Weaver grew up in southern New Jersey in a theatrical family: Her mother and father are drama teachers. She majored in theater at Philadelphia’s University of the Arts. Upon graduating she settled into an actor’s life in the city, where she met Posner, who co-founded the Arden Theatre there. (The couple moved to the Washington area about a year ago, after Posner left a job as artistic director of Two River Theater Company in Red Bank, N.J., and began to find even more work in the District.)
As eager as she was to get back to the stage after the birth of Maisie, who’s 7 months old, the transition proved to be far more grueling than she ever anticipated. The challenge not only concerned the multiple dimensions of rehearsals — Weaver says she’s a stickler for preparing for roles months in advance — but also how she would care for Maisie. She’s worked out a regimen, she says, that, thanks to her husband and her younger sister Caitlin, who’s moved in for a spell, ensures that her daughter is always tended to. On weekends, the baby accompanies the actress to the theater, which has set up a separate nursery for them.
The process, however, of becoming a demi-goddess of the musical theater was daunting.
“I watched the movie and thought, ‘Olivia Newton-John didn’t do anything THAT fancy,’ ” she says. Then came “skate camp” with Gregory Vander Ploeg, a onetime performer in the Las Vegas company of “Starlight Express,” a long-running Andrew Lloyd Webber musical about trains and performed on roller skates, too.
“He started showing me stuff he was going to teach me,” Weaver says. “And that’s when the panic set in.”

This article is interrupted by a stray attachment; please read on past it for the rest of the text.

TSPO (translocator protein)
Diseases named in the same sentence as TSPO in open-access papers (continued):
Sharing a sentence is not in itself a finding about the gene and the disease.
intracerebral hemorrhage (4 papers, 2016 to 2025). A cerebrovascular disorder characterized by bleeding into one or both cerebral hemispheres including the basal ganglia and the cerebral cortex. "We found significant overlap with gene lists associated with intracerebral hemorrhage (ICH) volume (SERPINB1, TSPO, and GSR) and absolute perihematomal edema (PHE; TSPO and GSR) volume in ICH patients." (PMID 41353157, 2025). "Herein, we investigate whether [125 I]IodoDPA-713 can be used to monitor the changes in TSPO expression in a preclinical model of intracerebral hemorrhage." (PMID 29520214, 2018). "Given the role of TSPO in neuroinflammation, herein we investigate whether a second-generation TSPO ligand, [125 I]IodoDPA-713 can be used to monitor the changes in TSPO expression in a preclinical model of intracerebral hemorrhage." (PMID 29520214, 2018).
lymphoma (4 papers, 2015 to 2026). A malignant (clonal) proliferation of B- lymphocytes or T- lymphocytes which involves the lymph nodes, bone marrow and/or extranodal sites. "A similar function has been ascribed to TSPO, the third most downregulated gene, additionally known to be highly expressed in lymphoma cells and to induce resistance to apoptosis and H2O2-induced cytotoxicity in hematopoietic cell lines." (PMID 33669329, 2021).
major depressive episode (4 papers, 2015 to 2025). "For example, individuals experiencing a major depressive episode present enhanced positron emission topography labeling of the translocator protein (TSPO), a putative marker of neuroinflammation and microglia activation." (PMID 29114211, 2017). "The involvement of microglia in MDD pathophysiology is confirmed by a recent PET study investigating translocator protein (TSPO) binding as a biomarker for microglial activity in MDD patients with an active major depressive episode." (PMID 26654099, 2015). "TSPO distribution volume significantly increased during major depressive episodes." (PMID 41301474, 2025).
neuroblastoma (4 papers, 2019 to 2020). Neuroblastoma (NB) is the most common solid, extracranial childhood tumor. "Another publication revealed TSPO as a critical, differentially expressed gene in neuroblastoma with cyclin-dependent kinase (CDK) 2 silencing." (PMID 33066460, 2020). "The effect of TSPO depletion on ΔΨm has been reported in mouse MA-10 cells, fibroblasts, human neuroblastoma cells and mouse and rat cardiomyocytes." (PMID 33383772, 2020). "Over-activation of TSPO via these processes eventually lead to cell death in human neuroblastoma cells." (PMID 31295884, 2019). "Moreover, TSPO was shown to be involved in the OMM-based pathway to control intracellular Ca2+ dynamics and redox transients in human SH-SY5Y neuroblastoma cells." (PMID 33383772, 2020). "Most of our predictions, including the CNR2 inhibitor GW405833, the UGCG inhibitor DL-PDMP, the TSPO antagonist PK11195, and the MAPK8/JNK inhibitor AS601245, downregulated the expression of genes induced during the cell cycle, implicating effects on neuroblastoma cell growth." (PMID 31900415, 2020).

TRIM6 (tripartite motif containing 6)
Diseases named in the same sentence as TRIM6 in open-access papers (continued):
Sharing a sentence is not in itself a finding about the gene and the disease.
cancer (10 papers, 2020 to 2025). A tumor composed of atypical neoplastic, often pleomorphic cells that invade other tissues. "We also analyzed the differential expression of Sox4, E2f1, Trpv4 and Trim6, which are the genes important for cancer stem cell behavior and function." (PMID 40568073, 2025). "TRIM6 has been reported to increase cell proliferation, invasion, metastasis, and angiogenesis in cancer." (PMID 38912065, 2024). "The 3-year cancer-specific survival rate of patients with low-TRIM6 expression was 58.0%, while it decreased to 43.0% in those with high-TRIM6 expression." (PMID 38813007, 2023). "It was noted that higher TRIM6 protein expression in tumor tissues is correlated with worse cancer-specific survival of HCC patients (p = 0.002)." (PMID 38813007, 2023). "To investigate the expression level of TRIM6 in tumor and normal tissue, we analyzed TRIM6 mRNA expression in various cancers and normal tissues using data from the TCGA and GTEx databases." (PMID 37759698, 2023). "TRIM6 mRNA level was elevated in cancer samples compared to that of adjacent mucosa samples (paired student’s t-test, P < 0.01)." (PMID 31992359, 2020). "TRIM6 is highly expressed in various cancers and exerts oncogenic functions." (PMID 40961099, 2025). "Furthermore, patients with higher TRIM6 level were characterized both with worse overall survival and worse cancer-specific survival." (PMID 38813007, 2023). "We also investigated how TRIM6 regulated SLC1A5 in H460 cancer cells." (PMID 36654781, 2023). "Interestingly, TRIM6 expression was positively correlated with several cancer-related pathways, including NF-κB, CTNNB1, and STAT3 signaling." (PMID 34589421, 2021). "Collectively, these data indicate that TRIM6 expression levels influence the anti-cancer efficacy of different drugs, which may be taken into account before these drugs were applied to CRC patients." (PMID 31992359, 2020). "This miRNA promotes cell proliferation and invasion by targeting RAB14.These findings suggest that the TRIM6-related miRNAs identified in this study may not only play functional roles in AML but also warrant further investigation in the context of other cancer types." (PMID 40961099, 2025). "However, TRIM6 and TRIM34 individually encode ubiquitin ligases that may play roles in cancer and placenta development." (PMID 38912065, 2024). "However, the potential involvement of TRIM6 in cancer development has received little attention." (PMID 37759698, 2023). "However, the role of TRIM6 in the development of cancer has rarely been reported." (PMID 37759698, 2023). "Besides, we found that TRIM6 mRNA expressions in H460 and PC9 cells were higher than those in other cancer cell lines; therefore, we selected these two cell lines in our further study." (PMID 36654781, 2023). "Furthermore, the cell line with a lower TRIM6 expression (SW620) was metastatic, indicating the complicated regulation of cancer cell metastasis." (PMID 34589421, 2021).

She had never even skated backward before. “Xanadu” would be an amateurish mess if Weaver (and the other skaters in the cast) did not look at ease and proficient gliding across the stage.
“There were some good falls, we had some good laughs and a lot of sweat and a lot of aching muscles,” says Vander Ploeg, who since hanging up his skates has become a manager with a company that tours shows.
“She truly gained her confidence with her and me in the rink,” he says. “She’s very athletic, and with the nature of that athleticism she was able to pick that up.”
Just as difficult for her was the ultra-feminine dimension of Kira, an aspect of the character that she says did not come naturally to her. (“I told her, ‘You have to feel you’re Beyonce,’ ” says her director.) “I don’t own pink things,” she notes, adding that to get in touch with her frilly side, she asked Caitlin to “Go to Target, get a lot of little tennis skirts, to get me into character.”
Ultimately, the tension got to her. At a rehearsal of the finale, she flubbed a musical moment again and again. With the cast and crew watching, she momentarily fell apart. “I couldn’t pick up the cue,” she recalls. “It was something so small and there was such a long list of things I had to do. I was laughing, and then it just turned to crying.”
Gardiner took her aside and said: “This is nothing. You’ll get this.” Weaver remembers his reassuring words, and wells up at the memory. She did, of course, and when the cue was hit, the cast burst into applause.
Of such backstage catharses are musical-theater careers coaxed into being. Gardiner sounds as if he knew Weaver was right for musicals before she ever did.
“I had Erin Weaver glasses on,” he says. “There was nobody else to see.”
Book by Douglas Carter Beane, music and lyrics by Jeff Lynne and John Farrar. Directed by Matthew Gardiner. Through July 1 at Signature Theatre, 4200 Campbell Ave., Arlington. Call
703-820-9771 or visit